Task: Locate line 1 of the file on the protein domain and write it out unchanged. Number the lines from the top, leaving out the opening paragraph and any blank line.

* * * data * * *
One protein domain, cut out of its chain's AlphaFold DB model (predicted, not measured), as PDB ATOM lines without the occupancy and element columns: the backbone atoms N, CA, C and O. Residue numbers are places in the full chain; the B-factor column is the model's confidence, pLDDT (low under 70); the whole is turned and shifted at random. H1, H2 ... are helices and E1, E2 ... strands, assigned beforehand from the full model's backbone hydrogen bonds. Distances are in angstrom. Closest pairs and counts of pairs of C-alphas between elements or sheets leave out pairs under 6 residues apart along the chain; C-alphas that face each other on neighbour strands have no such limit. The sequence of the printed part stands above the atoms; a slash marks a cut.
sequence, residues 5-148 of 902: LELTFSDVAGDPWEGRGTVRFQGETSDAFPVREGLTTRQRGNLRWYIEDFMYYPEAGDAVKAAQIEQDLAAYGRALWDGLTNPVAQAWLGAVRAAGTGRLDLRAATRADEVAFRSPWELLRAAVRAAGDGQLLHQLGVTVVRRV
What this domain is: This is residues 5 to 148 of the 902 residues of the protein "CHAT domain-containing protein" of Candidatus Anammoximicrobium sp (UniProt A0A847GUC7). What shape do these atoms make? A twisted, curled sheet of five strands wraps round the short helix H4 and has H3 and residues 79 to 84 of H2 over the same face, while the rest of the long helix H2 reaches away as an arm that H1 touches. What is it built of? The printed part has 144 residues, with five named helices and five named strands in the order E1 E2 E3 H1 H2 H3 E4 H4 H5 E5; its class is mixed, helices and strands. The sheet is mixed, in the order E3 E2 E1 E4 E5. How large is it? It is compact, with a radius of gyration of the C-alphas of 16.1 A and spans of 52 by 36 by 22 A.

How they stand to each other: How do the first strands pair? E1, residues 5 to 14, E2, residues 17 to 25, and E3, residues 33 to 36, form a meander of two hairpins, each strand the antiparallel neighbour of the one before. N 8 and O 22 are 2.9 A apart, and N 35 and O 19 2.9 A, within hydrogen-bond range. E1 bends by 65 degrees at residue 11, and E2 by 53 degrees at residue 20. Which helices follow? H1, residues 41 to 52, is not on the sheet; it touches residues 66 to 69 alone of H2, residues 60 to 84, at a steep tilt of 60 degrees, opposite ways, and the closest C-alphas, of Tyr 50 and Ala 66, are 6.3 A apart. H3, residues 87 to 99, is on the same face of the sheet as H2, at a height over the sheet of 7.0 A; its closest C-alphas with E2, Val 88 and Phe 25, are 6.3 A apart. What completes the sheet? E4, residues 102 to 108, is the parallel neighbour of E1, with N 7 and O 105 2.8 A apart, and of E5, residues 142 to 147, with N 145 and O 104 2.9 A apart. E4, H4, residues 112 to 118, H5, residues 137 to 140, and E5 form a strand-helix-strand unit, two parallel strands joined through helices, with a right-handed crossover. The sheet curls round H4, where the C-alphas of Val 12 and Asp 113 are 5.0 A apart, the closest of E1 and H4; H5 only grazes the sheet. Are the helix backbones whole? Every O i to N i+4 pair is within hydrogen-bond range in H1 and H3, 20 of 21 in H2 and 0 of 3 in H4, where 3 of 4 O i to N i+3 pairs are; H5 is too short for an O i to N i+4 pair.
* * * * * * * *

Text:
sequence, residues 5-148 of 902: LELTFSDVAGDPWEGRGTVRFQGETSDAFPVREGLTTRQRGNLRWYIEDFMYYPEAGDAVKAAQIEQDLAAYGRALWDGLTNPVAQAWLGAVRAAGTGRLDLRAATRADEVAFRSPWELLRAAVRAAGDGQLLHQLGVTVVRRV